Visualization: a powerful tool, learned the hard way

During my second year of university football I tore my ACL. It was a painful setback, physically; what I didn’t realize was the hardest part of the rehab was going to be mental. My body responded but I still had a fear of simple things like running and jumping. The mental block left me paralyzed as soon as I hit the field.

What proved to be the catalyst in getting back on the field actually had nothing to do with being anywhere near it – it was time spent on my own, with just my thoughts. I learned the practice of deep visualization. This behaviour started to transcend sport, and now, years after I’ve stepped foot on a field, remains an important tool.

Visualization is common in sport. You see numerous examples of professional athletes  on the sidelines, visualizing the anticipated flow of the game. They’re envisioning themselves making plays and conversely, what their opponents are apt to do. I took this approach in my rehab process, only it started with even more simple things like running or jumping. These basic movements needed to be relearned as second nature as I had gone months without practicing – I was like a baby giraffe. As I got comfortable performing these basic movement for real, the visualization extended to more reactive experiences, like what it will be like when I’m playing against and opponent and I don’t control all the variables. This was the toughest hurdle because I needed to be able to react without thinking, however, I couldn’t do that because all of my focus and energy was on preserving this surgically repaired knee, even after it was completely healthy.

This was an immersive experience – I would get lost in my thoughts for hours at a time, playing out every permutation of every possible play. These sessions started bleeding into other areas of my life. I would visualize the presentation I had to give (known variable – I know what I’m going to say) and like the rehab process, started visualizing anticipated questions (unknown variables – I don’t know what people are going to ask).

This extended to other areas in my personal and professional life. Simple things like a quick meeting with colleagues – I spend a few minutes beforehand, visualizing the objective of the meeting, what I want to communicate and what I anticipate from my peers. This keeps me focused on the objective and ready to engage in productive conversation. This does not mean I always have all the answers, or am inflexible to go down rabbit holes of emergent thoughts/ideas. No one likes a know-it-all and some of the best ideas comes from tangents.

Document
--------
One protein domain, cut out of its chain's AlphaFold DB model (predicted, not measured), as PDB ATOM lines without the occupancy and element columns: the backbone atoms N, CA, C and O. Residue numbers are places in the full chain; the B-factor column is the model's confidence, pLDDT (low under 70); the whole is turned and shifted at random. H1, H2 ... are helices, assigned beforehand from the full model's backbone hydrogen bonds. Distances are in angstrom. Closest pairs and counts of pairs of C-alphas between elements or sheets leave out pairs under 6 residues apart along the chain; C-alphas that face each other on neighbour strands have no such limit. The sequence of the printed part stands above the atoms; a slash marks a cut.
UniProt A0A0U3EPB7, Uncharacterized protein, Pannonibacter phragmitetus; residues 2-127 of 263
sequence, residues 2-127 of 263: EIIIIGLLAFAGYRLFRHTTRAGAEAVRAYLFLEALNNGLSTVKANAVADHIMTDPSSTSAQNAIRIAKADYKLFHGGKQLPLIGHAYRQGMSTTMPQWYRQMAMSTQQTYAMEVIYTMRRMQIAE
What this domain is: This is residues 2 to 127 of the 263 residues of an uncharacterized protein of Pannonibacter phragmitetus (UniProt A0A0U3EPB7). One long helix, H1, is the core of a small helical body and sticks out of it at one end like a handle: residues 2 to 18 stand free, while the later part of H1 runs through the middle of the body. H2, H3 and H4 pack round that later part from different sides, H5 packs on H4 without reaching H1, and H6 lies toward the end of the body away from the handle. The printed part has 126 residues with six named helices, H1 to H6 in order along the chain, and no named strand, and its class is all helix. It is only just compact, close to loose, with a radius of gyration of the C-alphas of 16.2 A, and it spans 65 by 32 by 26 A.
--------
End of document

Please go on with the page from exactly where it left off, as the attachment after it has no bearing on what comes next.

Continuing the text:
I’ve found this to be an effective tool in areas where there is a specific objective but can be over utilized. It can often undermine serendipitous encounters or break the flow of a fluid conversation with no agenda. Some of the greatest outcomes are born out of chance encounters, and the best way to get the most of a chance encounter is to let go and go with the flow. The key is a balance of anticipation without rigidity.

An example of me failing at this: I tried to visualize a date before it unfolded, and that ended poorly. I believe the back-channel feedback I got from a mutual friend was: “he seemed like he was interviewing me”. I had played out the date prior to picking her up, envisioning all the things I wanted to learn about her (a well intentioned objective!), but rather than let those emerge from conversation, I started going through a series of questions. Needless to say we did not have a second date; although I’m sure she nailed her next job interview…

It is clearly not a one-size-fits-all practice, and should be applied to situations judiciously and with a level of personal nuance. I have found this to be helpful for me as I go through the daily flow of life. I spend some time before I go to bed, visualizing the day ahead, the objective outcomes and the anticipated challenges. I do the same when I wake up, and again before any specific events i.e. a presentation or important meeting. This is all part of the internalization process and I’ve found that doing this actually gives me more flexibility for unknown variables because the known variables are almost second nature.

I hope this resonates with some, and I would encourage anyone who doesn’t practice this to give it a try.

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